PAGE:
Hayley Williams, Laura Jane Grace, and a bunch of other musicians have donated some gear to the Girls Rock Camp Alliance auction:
Today, we here at Reverb are excited to announce our partnership with a slew of exceptional artists and musicians for an auction launching this Thursday, May 10 in support of the Girls Rock Camp Alliance (GRCA)—a nonprofit supporting more than 100 summer camp and music education programs around the world for female, transgender, and gender non-conforming youth.
It was a form of expression, in a way, that I couldn’t express myself how I wanted to otherwise. And it also served as a form of armor, because when you’re wearing a big leather jacket with spikes on it and you’re charging out your hair with Knox gelatin, I mean, you’re like, arming yourself. I got beat up a lot, so that was something to kind of hold onto.
The knee-jerk thought is “fucking figures.” It’s fucking stupid. It’s unfortunately not surprising to me at all, and it’s kind of predictable and seems so transparent that this is an administration that doesn’t fucking care about transgender people.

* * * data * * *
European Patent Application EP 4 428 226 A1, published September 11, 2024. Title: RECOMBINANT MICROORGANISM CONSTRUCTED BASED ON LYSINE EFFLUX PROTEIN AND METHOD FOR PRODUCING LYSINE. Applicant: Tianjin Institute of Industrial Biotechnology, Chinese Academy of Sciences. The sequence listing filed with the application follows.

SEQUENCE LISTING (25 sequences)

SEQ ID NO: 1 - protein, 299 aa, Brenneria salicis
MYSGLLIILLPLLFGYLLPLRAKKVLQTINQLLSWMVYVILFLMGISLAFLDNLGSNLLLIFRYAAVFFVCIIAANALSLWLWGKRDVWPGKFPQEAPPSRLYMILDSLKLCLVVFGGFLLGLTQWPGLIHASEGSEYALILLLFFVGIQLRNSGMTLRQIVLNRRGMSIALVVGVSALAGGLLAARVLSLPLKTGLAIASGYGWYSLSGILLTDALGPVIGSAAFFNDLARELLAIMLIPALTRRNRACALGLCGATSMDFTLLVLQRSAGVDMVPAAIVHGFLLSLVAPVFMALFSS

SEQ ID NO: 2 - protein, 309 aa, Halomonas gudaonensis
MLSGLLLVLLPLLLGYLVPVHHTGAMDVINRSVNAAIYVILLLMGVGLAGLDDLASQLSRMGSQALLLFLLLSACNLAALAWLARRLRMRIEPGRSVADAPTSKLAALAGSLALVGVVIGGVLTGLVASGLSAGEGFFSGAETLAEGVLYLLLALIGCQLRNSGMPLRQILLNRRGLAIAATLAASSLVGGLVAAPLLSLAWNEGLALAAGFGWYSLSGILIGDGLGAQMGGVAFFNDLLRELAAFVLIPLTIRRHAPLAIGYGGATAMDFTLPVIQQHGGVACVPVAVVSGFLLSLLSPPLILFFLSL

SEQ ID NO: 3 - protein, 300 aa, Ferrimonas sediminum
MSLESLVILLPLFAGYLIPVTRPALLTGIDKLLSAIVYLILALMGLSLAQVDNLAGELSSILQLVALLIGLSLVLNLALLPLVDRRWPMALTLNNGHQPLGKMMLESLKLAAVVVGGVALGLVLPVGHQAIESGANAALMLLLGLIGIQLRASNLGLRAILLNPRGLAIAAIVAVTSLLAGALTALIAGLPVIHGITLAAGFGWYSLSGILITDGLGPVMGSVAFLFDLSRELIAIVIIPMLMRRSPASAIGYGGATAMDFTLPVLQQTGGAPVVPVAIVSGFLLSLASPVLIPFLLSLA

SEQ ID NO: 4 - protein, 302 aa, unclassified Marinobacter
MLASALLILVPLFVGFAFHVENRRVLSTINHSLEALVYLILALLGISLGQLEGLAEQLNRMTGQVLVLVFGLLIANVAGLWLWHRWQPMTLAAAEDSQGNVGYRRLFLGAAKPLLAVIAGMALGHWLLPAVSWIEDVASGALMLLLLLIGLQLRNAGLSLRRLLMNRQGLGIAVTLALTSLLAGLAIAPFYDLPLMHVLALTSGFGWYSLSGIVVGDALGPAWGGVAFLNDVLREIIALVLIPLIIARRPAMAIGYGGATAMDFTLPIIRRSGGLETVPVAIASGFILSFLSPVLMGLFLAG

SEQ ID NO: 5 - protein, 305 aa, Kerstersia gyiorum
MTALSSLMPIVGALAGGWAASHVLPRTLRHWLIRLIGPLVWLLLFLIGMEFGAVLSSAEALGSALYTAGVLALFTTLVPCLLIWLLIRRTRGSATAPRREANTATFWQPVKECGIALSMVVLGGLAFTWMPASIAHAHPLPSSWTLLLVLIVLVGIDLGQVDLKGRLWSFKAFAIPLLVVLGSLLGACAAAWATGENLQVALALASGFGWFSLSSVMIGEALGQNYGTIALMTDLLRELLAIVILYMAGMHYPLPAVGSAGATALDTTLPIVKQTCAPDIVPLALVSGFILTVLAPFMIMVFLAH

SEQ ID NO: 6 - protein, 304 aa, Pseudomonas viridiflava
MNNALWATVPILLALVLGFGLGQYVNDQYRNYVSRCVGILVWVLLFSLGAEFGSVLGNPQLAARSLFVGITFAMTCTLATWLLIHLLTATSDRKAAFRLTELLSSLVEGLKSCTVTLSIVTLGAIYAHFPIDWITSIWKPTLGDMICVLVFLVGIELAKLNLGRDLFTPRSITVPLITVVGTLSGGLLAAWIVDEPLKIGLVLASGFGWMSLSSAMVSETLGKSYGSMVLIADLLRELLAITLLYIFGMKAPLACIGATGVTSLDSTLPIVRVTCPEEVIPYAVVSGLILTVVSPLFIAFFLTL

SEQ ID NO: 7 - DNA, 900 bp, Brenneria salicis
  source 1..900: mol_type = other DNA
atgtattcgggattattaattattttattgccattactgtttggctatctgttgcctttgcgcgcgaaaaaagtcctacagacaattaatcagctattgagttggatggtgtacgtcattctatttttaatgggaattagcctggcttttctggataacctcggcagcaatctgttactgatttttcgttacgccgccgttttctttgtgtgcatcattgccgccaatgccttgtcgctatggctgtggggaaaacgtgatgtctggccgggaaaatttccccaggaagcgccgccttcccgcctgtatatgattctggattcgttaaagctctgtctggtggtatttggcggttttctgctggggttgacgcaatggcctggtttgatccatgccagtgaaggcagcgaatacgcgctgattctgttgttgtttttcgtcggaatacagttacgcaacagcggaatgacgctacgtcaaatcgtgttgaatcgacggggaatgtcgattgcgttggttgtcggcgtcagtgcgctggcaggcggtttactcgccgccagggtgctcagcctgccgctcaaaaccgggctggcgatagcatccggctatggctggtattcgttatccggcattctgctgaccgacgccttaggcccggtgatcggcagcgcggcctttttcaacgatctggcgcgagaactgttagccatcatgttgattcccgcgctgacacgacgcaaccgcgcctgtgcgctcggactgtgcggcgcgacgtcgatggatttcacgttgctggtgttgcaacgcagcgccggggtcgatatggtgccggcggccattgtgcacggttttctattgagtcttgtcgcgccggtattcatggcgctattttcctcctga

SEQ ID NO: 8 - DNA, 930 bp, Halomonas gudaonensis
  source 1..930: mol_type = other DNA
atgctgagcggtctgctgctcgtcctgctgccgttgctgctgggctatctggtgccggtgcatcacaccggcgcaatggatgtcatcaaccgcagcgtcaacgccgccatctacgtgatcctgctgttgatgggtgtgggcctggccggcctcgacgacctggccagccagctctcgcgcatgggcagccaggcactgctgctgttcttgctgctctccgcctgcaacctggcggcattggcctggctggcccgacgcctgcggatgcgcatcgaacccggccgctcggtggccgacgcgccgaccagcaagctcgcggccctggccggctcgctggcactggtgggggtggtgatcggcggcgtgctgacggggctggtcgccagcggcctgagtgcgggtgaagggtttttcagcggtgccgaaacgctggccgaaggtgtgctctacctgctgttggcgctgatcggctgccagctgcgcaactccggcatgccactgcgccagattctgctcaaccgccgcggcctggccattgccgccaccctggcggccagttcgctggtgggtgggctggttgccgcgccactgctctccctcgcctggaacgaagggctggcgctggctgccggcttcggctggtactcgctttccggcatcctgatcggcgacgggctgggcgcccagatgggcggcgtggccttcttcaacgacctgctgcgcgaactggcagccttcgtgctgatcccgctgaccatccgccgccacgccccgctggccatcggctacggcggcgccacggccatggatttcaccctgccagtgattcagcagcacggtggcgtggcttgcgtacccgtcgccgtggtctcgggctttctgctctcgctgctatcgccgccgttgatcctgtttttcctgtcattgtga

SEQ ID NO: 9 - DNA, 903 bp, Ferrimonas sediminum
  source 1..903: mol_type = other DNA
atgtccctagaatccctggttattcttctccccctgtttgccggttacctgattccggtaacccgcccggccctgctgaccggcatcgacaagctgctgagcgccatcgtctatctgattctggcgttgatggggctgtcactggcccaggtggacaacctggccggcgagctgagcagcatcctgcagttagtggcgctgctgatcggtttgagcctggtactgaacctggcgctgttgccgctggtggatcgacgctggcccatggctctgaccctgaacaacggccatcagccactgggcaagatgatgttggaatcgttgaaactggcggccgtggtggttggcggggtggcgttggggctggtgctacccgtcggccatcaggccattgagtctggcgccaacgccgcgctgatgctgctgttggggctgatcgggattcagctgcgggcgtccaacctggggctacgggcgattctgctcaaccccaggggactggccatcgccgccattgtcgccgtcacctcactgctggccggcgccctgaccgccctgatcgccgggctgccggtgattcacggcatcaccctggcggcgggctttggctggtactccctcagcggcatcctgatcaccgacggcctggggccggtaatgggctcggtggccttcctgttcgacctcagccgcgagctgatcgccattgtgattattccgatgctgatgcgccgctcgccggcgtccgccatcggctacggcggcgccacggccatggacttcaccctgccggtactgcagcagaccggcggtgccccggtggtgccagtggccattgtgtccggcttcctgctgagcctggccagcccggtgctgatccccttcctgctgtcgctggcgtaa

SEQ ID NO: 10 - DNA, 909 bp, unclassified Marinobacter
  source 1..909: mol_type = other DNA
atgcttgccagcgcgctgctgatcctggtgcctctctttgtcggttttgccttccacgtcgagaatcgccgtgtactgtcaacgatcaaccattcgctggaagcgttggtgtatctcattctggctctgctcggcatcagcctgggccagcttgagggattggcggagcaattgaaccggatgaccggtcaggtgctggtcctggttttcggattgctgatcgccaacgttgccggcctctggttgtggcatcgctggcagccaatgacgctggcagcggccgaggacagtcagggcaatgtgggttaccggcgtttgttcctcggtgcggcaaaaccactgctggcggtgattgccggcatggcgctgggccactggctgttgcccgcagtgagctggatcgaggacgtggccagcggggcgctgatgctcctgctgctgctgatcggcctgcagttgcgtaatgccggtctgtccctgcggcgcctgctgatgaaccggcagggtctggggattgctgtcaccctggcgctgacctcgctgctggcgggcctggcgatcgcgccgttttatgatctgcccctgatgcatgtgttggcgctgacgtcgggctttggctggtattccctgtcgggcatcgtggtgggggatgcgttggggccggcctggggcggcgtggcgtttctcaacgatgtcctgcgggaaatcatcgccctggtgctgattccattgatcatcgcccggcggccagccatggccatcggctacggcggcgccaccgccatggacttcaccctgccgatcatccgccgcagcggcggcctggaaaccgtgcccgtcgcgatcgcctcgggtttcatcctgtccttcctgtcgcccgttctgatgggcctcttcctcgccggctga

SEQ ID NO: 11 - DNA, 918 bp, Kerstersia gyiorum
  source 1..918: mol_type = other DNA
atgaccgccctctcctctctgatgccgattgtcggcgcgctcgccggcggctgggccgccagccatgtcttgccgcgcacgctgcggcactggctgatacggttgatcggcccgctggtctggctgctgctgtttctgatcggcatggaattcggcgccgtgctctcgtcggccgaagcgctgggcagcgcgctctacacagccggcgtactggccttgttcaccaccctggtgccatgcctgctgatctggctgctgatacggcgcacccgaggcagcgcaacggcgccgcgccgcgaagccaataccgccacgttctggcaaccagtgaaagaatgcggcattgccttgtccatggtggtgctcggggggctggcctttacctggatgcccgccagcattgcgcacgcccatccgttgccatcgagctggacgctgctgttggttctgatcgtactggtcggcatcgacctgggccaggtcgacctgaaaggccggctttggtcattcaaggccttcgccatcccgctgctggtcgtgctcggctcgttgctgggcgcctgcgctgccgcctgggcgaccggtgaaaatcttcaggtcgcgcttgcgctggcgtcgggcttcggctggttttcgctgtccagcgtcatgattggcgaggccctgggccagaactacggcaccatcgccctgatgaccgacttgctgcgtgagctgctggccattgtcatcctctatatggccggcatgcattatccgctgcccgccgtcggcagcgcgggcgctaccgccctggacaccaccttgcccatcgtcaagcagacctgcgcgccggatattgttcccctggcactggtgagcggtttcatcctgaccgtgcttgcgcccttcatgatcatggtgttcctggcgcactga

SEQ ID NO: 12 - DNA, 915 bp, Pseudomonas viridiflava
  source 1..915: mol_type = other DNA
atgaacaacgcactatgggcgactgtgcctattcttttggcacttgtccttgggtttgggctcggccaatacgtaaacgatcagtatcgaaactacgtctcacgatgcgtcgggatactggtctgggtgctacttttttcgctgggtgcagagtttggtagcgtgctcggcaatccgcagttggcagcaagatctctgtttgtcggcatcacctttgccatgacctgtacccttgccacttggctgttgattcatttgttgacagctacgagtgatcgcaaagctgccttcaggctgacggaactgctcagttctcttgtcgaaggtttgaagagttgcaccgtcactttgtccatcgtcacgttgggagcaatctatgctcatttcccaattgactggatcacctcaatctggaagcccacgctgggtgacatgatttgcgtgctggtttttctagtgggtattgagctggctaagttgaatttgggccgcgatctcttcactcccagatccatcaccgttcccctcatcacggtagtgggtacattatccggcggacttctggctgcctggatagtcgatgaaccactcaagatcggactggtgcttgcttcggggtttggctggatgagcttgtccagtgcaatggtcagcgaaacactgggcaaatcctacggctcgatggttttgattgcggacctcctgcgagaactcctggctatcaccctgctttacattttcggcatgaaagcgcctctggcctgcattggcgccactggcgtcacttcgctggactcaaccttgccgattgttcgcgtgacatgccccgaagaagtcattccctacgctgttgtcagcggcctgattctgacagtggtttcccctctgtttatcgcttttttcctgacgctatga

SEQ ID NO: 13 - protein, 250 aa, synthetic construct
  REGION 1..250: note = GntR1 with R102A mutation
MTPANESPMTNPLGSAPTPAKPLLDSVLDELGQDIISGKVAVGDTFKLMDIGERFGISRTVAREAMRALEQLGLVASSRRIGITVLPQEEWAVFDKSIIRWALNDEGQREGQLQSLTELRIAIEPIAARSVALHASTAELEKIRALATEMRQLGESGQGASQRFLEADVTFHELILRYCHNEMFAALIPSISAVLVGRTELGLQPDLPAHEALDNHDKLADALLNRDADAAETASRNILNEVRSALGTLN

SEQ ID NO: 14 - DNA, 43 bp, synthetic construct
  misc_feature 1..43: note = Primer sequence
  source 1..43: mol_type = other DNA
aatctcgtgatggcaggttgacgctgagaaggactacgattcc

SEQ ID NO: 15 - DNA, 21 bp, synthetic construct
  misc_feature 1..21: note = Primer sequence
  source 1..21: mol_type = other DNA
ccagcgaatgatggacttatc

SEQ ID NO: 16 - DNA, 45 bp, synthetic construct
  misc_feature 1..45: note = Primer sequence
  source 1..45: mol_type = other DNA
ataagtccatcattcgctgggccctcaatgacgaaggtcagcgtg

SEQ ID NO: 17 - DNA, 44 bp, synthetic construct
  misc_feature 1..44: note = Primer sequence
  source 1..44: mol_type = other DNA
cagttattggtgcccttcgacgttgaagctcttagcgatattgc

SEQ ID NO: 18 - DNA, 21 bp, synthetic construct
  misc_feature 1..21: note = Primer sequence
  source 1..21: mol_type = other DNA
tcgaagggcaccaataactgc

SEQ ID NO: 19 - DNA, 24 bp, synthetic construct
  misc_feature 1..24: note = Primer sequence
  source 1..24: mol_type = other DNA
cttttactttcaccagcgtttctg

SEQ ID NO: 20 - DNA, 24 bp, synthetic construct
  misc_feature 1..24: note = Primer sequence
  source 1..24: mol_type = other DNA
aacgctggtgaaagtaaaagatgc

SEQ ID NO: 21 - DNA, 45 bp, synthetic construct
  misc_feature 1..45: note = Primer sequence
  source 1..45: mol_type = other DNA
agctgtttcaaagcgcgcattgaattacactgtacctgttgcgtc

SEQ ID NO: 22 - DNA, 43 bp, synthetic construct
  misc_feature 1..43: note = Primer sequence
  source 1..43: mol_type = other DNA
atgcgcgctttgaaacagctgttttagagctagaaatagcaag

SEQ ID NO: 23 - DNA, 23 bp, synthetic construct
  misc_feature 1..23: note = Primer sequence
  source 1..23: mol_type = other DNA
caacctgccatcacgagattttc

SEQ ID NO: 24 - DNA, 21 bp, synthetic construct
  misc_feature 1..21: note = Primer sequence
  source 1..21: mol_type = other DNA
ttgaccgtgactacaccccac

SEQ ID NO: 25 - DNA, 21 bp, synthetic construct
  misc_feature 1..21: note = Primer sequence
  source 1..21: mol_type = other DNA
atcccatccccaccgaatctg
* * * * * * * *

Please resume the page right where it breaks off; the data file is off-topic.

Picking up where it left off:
Laura Jane Grace of Against Me! will be a guest on The Daily Show with Trevor Noah this Thursday, February 9th.
Being drawn to Laura Jane Grace’s memoir, TRANNY: Confessions of Punk Rock’s Most Infamous Anarchist Sellout, is a natural side-effect of being hypnotized, mesmerized, and forever in awe of Against Me!’s Transgender Dysphoria Blues. I appreciated Transgender Dysphoria Blues for a myriad of reasons: It’s a hell of a rock-and-roll album, it’s intimate and personal in its storytelling, the way my favorite artists have always sung their stories, and it made me a better person. The latter point is not something that can be said for a ton of my favorite albums.
Between November 4 and November 18, donations made to LGBT Books to Prisoners will make donors eligible to win one of five signed copies of Tranny. Gender Is Over, the organization behind the slogan jersey that Grace often wears onstage, will donate all collected funds on Transgender Day of Remembrance.
The nerves started as soon as I got to North Carolina. Just driving into the state, stopping at gas stations, going where you go — I was on edge all day. I always wait until there’s a unisex restroom, because I’m afraid. I also don’t want to make people uncomfortable — my desire is to feel comfortable, but I don’t want to make other people feel uncomfortable either. If it’s a crowded public restroom, I know I don’t pass, and I know that if I walk into a women’s restroom, someone would possibly take offense. Maybe scream. Who knows? In North Carolina, with it being illegal, it was like, Okay, well, we’re going to wait until there’s a Starbucks, since Starbucks has single-unit bathrooms, and that’s where we usually stop. Which is ironic because I’m someone who wrote a song about throwing bricks through Starbucks’s windows.